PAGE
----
This post is also available in: heעברית (Hebrew)

Room clearing is part of military operations in urban terrain, close-quarters combat, and active-shooter responses. This complex and risky action involves the identification of the number of troops entering the room, predicting the shape of the room, considering the size of each step, and avoiding “flagging,” or pointing one’s weapon in the direction of fellow teammates.

A US patent issued recently offers a tiny motion detector for marking and monitoring cleared rooms. The invention could be an attractive solution for SWAT teams, Delta, or DEVGRU (Seal Team 6).

The technology is a combination LED and sensor that both marks when military or police forces have cleared a room and alerts when a potential hostile person has entered a cleared area. The solution, demonstrating increased functionality and ease-of-use was invented by a team from the US Naval Information Warfare Center-Atlantic.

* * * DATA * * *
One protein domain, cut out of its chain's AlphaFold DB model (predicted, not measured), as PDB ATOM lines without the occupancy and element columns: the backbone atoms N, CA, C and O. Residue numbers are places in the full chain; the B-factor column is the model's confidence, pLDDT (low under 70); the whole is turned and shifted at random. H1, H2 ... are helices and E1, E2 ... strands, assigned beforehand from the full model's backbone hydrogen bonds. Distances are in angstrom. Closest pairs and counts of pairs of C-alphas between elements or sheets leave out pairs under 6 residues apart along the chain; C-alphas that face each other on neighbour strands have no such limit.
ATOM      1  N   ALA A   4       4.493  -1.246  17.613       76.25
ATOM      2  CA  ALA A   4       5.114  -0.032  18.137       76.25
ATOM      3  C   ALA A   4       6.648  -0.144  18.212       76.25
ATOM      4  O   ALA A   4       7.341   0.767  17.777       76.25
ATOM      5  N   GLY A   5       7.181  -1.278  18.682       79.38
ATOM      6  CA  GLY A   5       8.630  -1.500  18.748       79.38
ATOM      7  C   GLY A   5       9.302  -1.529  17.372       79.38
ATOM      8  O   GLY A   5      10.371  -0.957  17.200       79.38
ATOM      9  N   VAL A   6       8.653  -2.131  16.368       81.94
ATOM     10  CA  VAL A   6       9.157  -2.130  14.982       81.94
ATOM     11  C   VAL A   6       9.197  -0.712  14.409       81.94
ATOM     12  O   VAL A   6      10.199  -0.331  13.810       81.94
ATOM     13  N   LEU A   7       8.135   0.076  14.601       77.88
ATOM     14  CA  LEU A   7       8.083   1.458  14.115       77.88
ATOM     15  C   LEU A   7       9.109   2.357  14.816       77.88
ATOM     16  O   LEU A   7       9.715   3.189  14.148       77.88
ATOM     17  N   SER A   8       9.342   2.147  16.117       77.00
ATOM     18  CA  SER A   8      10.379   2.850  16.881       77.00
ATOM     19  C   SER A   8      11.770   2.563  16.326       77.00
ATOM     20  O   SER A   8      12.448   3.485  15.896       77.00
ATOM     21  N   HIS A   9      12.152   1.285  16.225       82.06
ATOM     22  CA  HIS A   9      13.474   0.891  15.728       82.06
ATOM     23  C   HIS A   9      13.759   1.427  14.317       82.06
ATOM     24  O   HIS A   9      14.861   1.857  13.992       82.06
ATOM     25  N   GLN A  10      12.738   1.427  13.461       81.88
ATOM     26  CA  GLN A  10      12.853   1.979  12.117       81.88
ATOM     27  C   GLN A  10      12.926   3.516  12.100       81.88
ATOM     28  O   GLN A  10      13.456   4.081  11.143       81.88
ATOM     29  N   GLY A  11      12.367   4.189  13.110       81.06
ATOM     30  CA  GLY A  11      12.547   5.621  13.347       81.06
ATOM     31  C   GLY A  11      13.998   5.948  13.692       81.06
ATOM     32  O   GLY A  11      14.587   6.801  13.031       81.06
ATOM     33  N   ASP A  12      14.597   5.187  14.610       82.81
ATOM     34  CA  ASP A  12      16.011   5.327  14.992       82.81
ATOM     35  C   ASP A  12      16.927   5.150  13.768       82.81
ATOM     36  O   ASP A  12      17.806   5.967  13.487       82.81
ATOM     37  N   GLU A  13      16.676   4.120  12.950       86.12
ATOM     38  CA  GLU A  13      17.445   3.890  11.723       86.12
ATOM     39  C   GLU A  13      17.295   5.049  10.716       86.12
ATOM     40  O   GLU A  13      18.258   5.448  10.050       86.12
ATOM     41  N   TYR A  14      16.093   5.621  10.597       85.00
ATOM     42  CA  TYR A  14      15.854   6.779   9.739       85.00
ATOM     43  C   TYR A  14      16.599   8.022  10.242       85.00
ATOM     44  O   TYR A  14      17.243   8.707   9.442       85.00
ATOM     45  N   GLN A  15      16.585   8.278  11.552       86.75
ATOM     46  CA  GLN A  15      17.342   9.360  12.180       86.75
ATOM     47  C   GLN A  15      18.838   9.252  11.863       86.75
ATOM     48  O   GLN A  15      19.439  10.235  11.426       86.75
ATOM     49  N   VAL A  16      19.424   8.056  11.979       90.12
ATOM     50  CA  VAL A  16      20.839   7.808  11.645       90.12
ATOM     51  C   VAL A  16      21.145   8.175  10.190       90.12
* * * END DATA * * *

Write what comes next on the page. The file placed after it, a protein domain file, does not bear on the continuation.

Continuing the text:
With current solutions, the military and law enforcement use colored chemical light sticks (known as chemlights or glow sticks) to indicate that a room has been cleared. However, using infrared motion sensor technology, the Navy’s new devices are small, lightweight and alert users when the clearance status of a room has changed, as reported by

“The present invention serves as a force multiplier, allowing the military or law enforcement team to not leave a member behind in order to ensure that a previously cleared room is reentered,” according to the Navy’s new patent.

The LEDs can also display in various colors, indicating the status of the room and changing if someone enters. The devices, which can be fitted with additional features such as the ability to take still photographs and videos, consume very little power and can be left behind or reused.

With the help of technology transfer, private businesses can leverage the Navy’s research and development work to integrate this and other military inventions into their own products and services.